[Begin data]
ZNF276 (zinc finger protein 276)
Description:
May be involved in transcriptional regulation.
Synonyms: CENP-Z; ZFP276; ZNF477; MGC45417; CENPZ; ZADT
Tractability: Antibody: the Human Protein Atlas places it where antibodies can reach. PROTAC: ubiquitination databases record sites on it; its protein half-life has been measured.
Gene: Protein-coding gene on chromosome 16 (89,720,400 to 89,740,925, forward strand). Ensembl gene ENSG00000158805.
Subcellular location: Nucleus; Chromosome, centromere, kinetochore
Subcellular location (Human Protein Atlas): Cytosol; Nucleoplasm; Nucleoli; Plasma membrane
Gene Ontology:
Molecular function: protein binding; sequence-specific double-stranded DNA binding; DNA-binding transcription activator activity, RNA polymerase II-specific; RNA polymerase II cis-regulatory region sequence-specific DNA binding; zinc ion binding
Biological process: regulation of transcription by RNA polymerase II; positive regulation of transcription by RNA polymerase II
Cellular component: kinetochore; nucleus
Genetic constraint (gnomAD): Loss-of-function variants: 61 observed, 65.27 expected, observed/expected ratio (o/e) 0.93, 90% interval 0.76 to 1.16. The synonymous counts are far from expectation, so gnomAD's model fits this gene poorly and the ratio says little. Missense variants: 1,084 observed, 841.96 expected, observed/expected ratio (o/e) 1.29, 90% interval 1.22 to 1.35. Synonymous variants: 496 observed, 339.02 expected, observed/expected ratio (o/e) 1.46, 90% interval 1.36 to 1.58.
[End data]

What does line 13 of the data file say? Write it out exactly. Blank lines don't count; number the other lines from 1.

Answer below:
Genetic constraint (gnomAD): Loss-of-function variants: 61 observed, 65.27 expected, observed/expected ratio (o/e) 0.93, 90% interval 0.76 to 1.16. The synonymous counts are far from expectation, so gnomAD's model fits this gene poorly and the ratio says little. Missense variants: 1,084 observed, 841.96 expected, observed/expected ratio (o/e) 1.29, 90% interval 1.22 to 1.35. Synonymous variants: 496 observed, 339.02 expected, observed/expected ratio (o/e) 1.46, 90% interval 1.36 to 1.58.